We called only looking for a space heater, all part of a decision to downsize. The voice on the other end of the line sounded slurred but confident, female but ageless. She was selling an oil space heater and it seemed like a good deal.
My wife, Lib, got the address and together we drove to a crumbling trailer park where we were welcomed in by a squat, baggy-looking woman. There was no art on the walls, no TV in the living room, but a 50¢ lighter and inhaler lay on the coffee table beside an ashtray half full of butts. She’d hit hard times, but was as kind as could be. Before selling us the heater at $5 off her asking price, she offered that we join her the following week at a local vineyard to make beaucoup dollars picking grapes.
Beaucoup dollars… I liked the sound of that. Truth is, our decision to downsize is a thing of necessity. Seems father did know best. The artist’s life is no path to riches.
Picking’ and Grinning
The following Tuesday was pure autumn; no frost, yet cold colourful leaves waved us toward Ashby Point Vineyard on the south slope of Bastion Mountain where farmer Jim Wright was clearly glad to see more pickers.
“Grab a bucket, here’s your shears… 7 cents/pound and there’s bins at the middle and end of all the long rows,” he said grinning. “Are you working together or a row each?”
“Together,” I said, banking on Lib’s patience to pick and my strength to haul buckets to bins.
Being rookies, Jim took an extra few minutes to teach us a few things: (1) the trick to highballing is to keep the bucket under your work and your eyes on the vine to look for the next bunch to cut, (2) cut stems tight to the vine, (3) leave the unripe, but don’t worry about the raisins, (4) the steady blast of shotgun shells exploding all around us is to keep birds away from the grapes. Nevermind all the bear shit on the ground, there is no correlation.
Ortega y Gasset: I and my circumstance
On a good day, the whole process can be entirely meditative, filling bucket upon bucket of ripe, juicy fruit…honest labour… in the quiet cool of autumn… drawing the greatest good… from orderly rows of greenness… for some future vintage…in the years to come. Breath in, breath out…never mind the shotguns.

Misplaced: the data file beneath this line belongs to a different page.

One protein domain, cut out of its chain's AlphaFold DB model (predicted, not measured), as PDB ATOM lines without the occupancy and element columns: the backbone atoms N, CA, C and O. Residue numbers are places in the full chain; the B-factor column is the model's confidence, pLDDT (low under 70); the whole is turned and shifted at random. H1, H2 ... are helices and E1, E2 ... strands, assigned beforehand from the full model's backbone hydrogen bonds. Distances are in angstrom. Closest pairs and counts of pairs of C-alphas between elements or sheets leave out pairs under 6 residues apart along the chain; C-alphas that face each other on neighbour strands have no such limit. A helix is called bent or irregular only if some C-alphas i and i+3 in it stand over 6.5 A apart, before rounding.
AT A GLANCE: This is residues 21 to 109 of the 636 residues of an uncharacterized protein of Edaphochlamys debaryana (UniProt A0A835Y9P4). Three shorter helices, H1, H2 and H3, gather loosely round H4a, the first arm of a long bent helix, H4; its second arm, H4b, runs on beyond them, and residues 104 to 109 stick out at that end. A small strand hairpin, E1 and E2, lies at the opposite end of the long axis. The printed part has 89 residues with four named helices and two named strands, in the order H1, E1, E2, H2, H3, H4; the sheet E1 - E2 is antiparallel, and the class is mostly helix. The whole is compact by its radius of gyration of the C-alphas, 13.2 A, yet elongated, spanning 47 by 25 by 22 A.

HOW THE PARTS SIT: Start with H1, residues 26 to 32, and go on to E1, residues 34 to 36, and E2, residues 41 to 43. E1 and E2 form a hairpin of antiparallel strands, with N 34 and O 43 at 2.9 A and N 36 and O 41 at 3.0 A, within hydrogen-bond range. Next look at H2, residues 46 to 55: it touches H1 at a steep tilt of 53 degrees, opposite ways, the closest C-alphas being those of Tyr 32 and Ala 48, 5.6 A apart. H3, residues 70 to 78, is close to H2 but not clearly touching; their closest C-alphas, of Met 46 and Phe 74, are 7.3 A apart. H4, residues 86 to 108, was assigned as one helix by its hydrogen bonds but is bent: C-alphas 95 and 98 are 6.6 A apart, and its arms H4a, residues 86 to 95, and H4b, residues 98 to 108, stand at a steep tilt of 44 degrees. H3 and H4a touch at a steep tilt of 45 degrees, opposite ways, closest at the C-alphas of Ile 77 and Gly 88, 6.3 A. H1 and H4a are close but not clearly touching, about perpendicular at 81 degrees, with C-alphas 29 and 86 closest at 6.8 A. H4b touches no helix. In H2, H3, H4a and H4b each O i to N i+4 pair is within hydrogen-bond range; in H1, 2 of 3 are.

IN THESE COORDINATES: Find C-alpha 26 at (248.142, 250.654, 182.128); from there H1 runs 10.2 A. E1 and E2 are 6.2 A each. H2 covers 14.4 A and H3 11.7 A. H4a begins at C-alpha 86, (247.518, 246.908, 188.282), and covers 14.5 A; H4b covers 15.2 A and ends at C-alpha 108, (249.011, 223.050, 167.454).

I wish I had known more about the variety of grapes at the outset. Ortega is a Teutonic hybrid named after the Spanish philosopher/poet José Ortega y Gasset (1883-1955), who was raised in Madrid by a wealthy newspaper family and schooled by Jesuits. In 1910, Ortega y Gasset became professor of Metaphysics at Complutense University of Madrid, gaining international fame with an essay, called ‘The Revolt of the Masses’.
Ortega’s core philosophy is itself a hybrid of idealism (centred around the ego) and ancient-medieval realism (where reality is found outside of self). He later distilled this to say, “Yo soy yo y mi circunstancia” (“I am I and my circumstance”), meaning that life is a drama that exists between necessity and freedom.1
Clearly, this would be well worth a few grapes later to consider.
At the end of day two, we learned a valuable lesson about circumstances when Lib let slip with the shears to clip her finger nicely and knowing not to mix reds with the whites, we decided to call it a day.
Back at the house, we washed what turned out to be a minor wound and plugged our little oil heater in with satisfaction. It’d been a good couple days. We’d made some new friends, got some great exercise, learned a fair bit about harvest and even earned a few bucks that ideally will go toward some new winter tires to help us keep a grip on this drama of necessity and freedom unfolding around us.